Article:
Open Essay

India’s Women Cricketers Have Changed the Game Forever

Tunku Varadarajan is the Virginia Hobbs Carpenter Fellow in Journalism at the Hoover Institution at Stanford University. He is an Open contributor
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Glory in defeat

I HAVE A confession to make; and unlike many confessions, this one is not made sheepishly. Before the recently concluded Women’s World Cup took place, I hadn’t ever watched an entire women’s cricket match.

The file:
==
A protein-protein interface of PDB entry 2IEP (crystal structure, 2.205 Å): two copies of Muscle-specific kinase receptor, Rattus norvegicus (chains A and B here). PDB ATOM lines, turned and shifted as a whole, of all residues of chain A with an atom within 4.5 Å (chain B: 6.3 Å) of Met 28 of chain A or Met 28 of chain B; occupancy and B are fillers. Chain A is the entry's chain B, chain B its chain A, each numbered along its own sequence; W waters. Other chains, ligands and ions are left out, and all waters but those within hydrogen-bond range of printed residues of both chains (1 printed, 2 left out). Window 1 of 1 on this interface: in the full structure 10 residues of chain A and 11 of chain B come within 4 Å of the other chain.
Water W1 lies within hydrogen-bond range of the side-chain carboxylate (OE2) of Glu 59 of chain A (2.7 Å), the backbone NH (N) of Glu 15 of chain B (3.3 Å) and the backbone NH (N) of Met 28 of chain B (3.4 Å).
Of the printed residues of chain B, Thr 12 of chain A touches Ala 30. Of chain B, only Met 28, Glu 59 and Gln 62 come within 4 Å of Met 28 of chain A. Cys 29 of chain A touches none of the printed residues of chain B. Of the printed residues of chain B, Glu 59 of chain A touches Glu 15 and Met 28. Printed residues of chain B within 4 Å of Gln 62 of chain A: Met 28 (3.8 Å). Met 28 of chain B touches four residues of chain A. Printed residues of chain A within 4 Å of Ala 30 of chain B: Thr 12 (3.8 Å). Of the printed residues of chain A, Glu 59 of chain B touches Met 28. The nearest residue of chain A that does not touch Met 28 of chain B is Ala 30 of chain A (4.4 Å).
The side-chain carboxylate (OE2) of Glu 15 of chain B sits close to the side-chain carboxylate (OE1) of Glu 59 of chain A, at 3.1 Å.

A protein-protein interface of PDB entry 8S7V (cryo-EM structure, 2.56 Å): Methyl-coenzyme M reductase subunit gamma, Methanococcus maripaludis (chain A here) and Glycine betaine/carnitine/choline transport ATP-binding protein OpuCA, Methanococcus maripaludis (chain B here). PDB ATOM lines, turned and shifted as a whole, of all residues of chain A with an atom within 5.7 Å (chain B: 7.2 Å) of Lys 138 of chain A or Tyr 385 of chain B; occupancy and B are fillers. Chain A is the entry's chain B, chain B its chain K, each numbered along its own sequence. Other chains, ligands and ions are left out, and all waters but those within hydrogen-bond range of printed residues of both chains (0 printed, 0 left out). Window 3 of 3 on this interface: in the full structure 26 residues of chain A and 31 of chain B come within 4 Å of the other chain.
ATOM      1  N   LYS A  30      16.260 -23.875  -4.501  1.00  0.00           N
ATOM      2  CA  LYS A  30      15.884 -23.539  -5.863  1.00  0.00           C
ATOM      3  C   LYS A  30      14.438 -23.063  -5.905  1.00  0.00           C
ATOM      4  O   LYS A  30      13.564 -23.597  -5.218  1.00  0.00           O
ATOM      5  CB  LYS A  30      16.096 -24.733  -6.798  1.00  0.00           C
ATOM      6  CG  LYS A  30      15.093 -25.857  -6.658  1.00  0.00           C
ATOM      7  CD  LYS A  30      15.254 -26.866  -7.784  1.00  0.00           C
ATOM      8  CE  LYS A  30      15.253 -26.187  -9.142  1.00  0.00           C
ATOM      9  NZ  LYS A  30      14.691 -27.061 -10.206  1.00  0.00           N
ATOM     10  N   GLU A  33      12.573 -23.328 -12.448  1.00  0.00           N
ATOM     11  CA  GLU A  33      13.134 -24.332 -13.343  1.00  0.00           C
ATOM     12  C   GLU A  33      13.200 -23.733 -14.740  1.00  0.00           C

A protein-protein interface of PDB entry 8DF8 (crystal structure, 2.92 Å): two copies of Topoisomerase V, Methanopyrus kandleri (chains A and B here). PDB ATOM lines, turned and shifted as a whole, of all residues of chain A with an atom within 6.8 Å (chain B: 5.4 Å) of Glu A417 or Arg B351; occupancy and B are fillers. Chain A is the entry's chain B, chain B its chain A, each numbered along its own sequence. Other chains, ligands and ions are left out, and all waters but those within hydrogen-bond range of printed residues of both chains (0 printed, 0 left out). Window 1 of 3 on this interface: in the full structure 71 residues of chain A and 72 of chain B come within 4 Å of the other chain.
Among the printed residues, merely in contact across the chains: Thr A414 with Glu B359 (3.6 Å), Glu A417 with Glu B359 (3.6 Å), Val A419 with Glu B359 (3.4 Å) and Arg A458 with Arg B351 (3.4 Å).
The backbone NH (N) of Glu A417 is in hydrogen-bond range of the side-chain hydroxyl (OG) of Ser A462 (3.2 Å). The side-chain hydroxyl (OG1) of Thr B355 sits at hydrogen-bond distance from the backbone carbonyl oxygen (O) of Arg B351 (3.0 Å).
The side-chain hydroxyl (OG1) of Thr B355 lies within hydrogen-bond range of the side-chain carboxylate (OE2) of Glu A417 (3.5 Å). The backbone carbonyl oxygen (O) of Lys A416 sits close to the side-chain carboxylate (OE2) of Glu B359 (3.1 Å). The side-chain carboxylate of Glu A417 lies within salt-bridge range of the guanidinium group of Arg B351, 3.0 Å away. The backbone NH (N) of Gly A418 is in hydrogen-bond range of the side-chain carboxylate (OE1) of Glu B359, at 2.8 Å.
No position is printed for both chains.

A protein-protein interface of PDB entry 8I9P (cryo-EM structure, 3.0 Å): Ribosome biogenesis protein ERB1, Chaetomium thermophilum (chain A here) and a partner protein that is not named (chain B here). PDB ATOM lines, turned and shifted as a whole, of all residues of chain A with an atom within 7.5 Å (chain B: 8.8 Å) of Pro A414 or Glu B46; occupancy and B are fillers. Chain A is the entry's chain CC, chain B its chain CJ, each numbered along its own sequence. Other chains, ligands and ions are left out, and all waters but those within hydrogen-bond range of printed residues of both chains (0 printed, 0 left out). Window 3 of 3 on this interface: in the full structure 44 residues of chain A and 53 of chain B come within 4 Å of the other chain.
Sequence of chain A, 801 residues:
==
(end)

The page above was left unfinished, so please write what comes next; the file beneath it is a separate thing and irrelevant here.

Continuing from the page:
I watched my first (men’s) Test match in 1969, aged seven, and since then, all my cricket has been unwaveringly male. In this, I am not unlike many thousands of other cricket-watchers, and chauvinism has nothing to do with it. My habits are not an expression of preference for the male game so much as a result of the exclusion of women’s cricket from public view. Women’s international cricket has been around in India since the early 1970s, but it has never been reported or televised properly. Things weren’t much better in England and Australia, the two giants of the women’s game. In fact, players there had to wear short white skirts until quite recently, and it is no wonder that many fans found it hard to take women’s cricket seriously. In cricket, the sartorial dimension is vital. (Recall how long it took orthodox fans to get used to coloured clothing when it was first introduced into the men’s limited-overs game?) At least the Indian women wore flannels from the start. I can remember the very occasional black-and-white photograph in the newspapers of Shanta Rangaswamy, the first great female Indian cricketer, lanky in her trousers. I can also remember reports of male crowds gathering in places like Lucknow and Kanpur to watch visiting Australian and English women’s teams. It was hardly a secret that they came to look at bare, white legs, and not cricket.